Monday, April 07, 2008

Philosophy Majors

Famed philosophy major Steve Martin as Jean-Paul Sartre?

Brad alerts us to the article in The New York Times Education section, saying "It's once again cool to be a philosophy major." It's nice to get some credit...but I'm wondering when it ever was cool before! ; ) At least those Athenians weren't totally convinced when they made their hemlock cocktail for Socrates.

According to the NY Times,

Once scoffed at as a luxury major, philosophy is being embraced at Rutgers and other universities by a new generation of college students who are drawing modern-day lessons from the age-old discipline as they try to make sense of their world, from the morality of the war in Iraq to the latest political scandal. The economic downturn has done little, if anything, to dampen this enthusiasm among students, who say that what they learn in class can translate into practical skills and careers. On many campuses, debate over modern issues like war and technology is emphasized over the study of classic ancient texts.

Well, this is encouraging, except for the last part. Healthy, vigorous debate happens when we do not reinvent the wheel, but are aware of past answers and dead ends. A philosopher's laboratory is largely built of classic texts: ancient ones included. For instance, any talk about war and technology that ignores Plato's Republic will be sorely handicapped.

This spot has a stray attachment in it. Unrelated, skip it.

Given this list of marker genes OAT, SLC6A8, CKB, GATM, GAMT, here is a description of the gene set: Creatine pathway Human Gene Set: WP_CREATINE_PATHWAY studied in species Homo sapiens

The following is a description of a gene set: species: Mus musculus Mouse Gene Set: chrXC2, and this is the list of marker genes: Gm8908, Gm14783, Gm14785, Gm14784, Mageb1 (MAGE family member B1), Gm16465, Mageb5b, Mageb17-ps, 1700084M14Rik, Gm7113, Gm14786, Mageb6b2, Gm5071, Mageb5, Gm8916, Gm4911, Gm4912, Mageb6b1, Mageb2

The trick is to keep the balance. Philosophy is constantly tempted to be defined as the perpetual adoration of past intellectual history, or as the urgent enterprise of arguing over the latest, fashionable problem of the day. Ancient texts are dead if we cannot hear them speak to our day (and that just doesn't apply to the Scriptures.) But contemporary discussions that ignore the past are intellectually arrogant and morally stunted.

Philosophy, a luxury major! Yes, the way any liberal art major is a "luxury." In a world of work and utility, these cannot make any sense. But as Josef Pieper reminds us in Leisure, the Basis of Culture, the root of "school" is the Greek word, "skole," which means leisure. Yes, leisure can be construed as a luxury, but it is also necessary if we are to be human:

"But the Gods, taking pity on mankind, born to work, laid down the succession of recurring Feasts to restore them from their fatigue, and gave them the Muses, and Apollo their leader, and Dionysus, as companions in their Feasts, so that nourishing themselves in festive companionship with the Gods, they should again stand upright and erect." --Plato

cf. this handout from Phoenix College, a Maricopa Community College.

See also, How Philosophy Pays Off in an information economy.

No comments: